Hepatitis Education & Prevention Program (HEPP)

Immunizations & Hepatitis Education

Hepatitis B screening serves two purposes. It is held to educate individuals about hepatitis B and screen them for the disease. Participants attend a 30 minute education presentation about hepatitis B, transmission modes, dangers, and myths. Subsequently individuals will have their blood drawn and screened for evidence of current infection and immunity for the hepatitis B virus. Participants will be notified of their status within 3 weeks of the screening. Those who are not immune will be offered an opportunity to be immunized with a series of 3 doses of the hepatitis B vaccine.

Hepatitis B virus (HBV) immunization is a supplemental component to the hepatitis B screening. Individuals whose results indicate a lack of immunity to hepatitis B are highly encouraged to participate in AHC’s HBV immunization program. Because of the funding and limited supplies, HBV immunizations are limited to only participants who were screened through AHC’s HBV screening program.

Suburban HEPP Expansion

The Hepatitis B Education and Prevention Program (HEPP), was expanded to the suburbs of Chicago with a grant from the Centers for Disease Control to reach the AAPI communities in Suburban Cook County as well as the DuPage and Kane counties. The agency’s HEPP program is partly funded with support through a cooperative grant from the Centers for Disease Control and Prevention. The purpose of HEPP is to:
• Provide targeted outreach and health education to Asian Americans in Chicago and the surrounding metropolitan area, including Cook, DuPage, and Kane counties, regarding viral hepatitis.
• Increase hepatitis screening rates for high-risk Asian populations.
• Provide appropriate linkages to care for either the hepatitis vaccine or medical follow-up for chronic hepatitis infections.

The success of HEPP lies in a multitiered strategy of community-based partnerships, the community health worker (CHW) model, also known as the lay health advisor model, academic institutional support, and public health system integration. The community-based partnerships have built on the strengths of community-based organizations (CBOs) having the knowledge, insight, and trust of the communities they serve. This has been critical to identifying their community health workers. Secondly, screenings and vaccinations are held at community locations that are both familiar and easily accessible to community members.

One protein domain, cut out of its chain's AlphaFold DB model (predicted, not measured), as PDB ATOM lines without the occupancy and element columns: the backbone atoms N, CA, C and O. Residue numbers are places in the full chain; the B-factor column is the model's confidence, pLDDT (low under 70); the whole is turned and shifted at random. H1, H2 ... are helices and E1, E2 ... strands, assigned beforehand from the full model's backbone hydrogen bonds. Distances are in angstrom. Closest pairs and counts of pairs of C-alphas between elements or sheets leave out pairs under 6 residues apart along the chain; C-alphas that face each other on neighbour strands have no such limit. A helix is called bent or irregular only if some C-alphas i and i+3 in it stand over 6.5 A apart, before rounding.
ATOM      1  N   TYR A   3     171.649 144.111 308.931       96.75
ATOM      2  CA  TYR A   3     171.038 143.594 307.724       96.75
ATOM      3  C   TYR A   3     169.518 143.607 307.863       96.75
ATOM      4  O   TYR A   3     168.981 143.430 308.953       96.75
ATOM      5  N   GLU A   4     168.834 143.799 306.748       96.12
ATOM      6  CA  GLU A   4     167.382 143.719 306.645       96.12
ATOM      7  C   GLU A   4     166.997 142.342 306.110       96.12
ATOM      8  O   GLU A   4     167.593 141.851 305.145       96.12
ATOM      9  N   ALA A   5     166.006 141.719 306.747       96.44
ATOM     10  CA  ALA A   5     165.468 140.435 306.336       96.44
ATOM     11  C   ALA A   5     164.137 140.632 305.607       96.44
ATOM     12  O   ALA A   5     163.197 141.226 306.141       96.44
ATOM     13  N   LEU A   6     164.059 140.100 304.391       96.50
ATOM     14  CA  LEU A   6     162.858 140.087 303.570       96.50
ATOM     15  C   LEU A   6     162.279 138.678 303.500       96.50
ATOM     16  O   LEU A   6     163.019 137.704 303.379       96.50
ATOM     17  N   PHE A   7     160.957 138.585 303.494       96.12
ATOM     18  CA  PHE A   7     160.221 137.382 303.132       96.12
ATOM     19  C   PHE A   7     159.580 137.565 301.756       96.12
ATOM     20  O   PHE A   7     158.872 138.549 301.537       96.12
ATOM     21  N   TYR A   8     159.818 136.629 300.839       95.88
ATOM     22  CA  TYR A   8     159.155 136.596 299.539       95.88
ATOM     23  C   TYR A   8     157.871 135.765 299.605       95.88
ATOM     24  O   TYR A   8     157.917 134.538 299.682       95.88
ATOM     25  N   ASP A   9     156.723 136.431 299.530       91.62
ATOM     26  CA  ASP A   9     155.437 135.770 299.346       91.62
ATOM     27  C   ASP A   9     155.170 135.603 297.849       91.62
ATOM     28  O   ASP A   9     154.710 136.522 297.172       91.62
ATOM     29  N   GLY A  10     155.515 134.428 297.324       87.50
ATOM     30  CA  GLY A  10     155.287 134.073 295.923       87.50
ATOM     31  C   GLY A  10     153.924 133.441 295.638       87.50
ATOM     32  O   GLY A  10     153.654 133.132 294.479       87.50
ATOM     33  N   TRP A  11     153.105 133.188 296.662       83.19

The CHW model has several strengths:
• The ability to reach individuals that are traditionally difficult to access
• The information can be conveyed in the language, cultural background, and circumstances of the community member
• It uses and takes advantage of characteristics of ethnic communities and enclaves that are already present, such as a stronger neighborhood attachment and patterns of natural helping
• CHWs informally provide social support, which has been shown to be associated with positive outcomes for health and increases in healthy behaviors.

AHC wants to give communities the capacity they need to increase knowledge, awareness, and prevention methods for hepatitis B. AHC aims to build the capacity of the partner CBOs and develop and implement a model that can be managed, sustained, and replicated. Paramount to the program’s success is the integration of linkage to care models to ensure adequate follow up and treatment for those infected and at risk. Through partnership with safety net hospitals, bilingual CHWs, and area undergraduate and medical students, AHC is building the infrastructure for long-term linkages to care to reduce morbidity and mortality from this preventable disease. Through this model program, AHC is also creating a pipeline of Asian healthcare providers who will continue to work toward the eradication of this devastating yet preventable disease.

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